Social networking sites have definitely changed us. Not because the way we communicate nor the way we connect to others has. How we view ourselves and the world are now in a flux more than ever because of social media.

I am coming clean. Two years ago, I suspected myself having a depression because of the usual things adolescents like me go through. Conflicts and issues with family, circle of friends, and even people I never thought I would care so much about became the dwelling thoughts in my mind from the moment I close my eyes to sleep to the time I wake up. I was actually not the type of person who cries easily when the going gets tough as I am used to put on a fierce and bold mask when terrible circumstances arise even though I am tearing up inside. How exactly did I escape  those dark times I do not know. However, as I discover my strengths and weaknesses from those experiences, there is this one that influenced my outlook in life now- yes, you are correct- social media.

(photo credits to : http://www.healthspablog.org)

Psychologists in the University of Leeds, UK studied if there is a relation between the use of Internet, particularly social media, and depression in February this year. They found that there is indeed a correlation between the two variables and even discovered that young people are more vulnerable to depression as their Internet addiction is definitely higher that middle-aged adults. The whole article can be read here.

The study even poses a new question whether the Internet causes depression or depressed people are drawn to browse the Net. In my experience ( as I cannot answer the question myself), I can say that depression and Internet come in cycle, and it is a case-to-case basis to know whether which variable comes first and which comes its implication. The more I visited social networking sites back then, the more I felt that depression covers me. But then, the more I become depressed, the more I sought the comfort of the world wide web.

I am contemplating on the reasons or factors why this phenomenon happens, and here is what I have came up with.

1. Social networking sites empower individuals to project the ‘self’ they think they are.

The conflict between the real self and ideal self of individuals clash in social networking sites. We always want to project a good image and reputation of ourselves, I think that is one basic human drive, to others. And in the Internet, we do this by making our profiles speak the best we have in ourselves. We post even hundreds of our vain photos (pictures of ourselves) in Facebook and Friendster. We want to show all our followers in Twitter that even notable people in the world are following us, too. We want to broadcast in the Net that we have 1,200 friends in Facebook, 50 photo albums, and our one status garners over 70 likes. But then, in real life away from the computer, are all these things true? Do we really look the ‘best’ as we do in our vain pictures everyday? Do we really mean it in real setting when we click ‘like’? I think there is a cognitive dissonance somewhere there and it may cause depression.

I Rate My Day! (www.iratemyday.com)

A social network where users are encouraged to describe how they are feeling that day. The company was founded by D2Soft Technologies based in Montreal, Canada.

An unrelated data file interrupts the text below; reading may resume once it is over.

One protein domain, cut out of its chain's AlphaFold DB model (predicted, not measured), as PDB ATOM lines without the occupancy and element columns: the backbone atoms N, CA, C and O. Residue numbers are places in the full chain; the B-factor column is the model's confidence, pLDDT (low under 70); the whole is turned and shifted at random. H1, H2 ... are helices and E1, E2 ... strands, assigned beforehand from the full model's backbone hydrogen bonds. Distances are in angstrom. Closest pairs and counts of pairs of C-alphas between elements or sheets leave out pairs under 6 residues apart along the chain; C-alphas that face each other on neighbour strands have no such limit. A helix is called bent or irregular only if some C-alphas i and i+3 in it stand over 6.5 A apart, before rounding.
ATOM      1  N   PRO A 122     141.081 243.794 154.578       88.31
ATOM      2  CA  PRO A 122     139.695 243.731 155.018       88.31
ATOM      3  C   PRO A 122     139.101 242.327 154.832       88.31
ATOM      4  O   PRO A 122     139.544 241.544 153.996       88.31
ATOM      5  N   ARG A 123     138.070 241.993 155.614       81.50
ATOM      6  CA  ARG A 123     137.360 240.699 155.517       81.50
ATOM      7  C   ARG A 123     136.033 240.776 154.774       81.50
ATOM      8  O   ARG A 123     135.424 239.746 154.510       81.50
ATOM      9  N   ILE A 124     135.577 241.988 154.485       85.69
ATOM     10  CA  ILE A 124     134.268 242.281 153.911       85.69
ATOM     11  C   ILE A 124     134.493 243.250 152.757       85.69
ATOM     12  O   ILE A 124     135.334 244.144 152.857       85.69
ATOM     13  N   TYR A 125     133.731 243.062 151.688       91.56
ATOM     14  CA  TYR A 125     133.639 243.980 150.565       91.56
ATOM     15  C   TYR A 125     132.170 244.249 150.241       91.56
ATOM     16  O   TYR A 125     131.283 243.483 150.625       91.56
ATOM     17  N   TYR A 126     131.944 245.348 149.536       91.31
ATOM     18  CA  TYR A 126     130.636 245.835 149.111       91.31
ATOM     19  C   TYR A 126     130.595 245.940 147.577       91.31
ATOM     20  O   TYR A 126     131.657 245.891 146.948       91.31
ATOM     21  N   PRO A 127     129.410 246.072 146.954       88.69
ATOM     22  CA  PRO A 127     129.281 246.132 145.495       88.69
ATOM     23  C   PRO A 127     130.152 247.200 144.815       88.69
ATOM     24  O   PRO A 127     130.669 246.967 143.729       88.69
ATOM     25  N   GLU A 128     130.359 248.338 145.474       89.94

2. Since our ideal self is what we want the world to see, we want that ideal self to be the best.

In other words, what we see and encounter in social networking sites give us reasons to be more envious of others. Or is it really that way? What we read, watch, or know from social networking sites sometimes make us feel our emotions, especially when they are negative, twice its heaviness. You feel so alone and problematic and there’s no one to comfort you and suddenly you found all your friends changed their status to ‘in a relationship’. Wouldn’t you feel heavier? You want to be the best in your class this semester and this high school competitor of yours when it comes to grades suddenly receives a lot of praises because he or she got a 1.0 in all his or her subjects? Wouldn’t it make you feel a loser? There is an implied competition in social networking sites without our awareness. We cannot help to compare ourselves with others, let’s say the one who you are stalking is in relationship with.

3. We realize that our cyberlife is different from real life.

In times of problems, we have the tendency to sign in on our social media accounts, post a status of what we are truly feeling, comment on that, and chat with those who are online. But then, do they really ease the pain and all? They help in some extent but the degree of how we feel and think is still the same. I am not saying that social media is or not therapeutic in this sense. Our 1,200 friends in Facebook are actually only 50 in real life. Among the 70 comments that our status has, only 10 of them are from friends that are really close to us. People in Facebook, Twitter, Multiply, or Tumblr may have all the :), :D, XD, or even :)))))))))))))))))))))) in their posts but not all of them have the same facial expression in the very same moment. I think in one way or another, this is a mechanism that we develop to project what we feel in the Internet. This is a probable cause if depression because there are instances wherein our emotions are actually augmented by our interactions in the Web.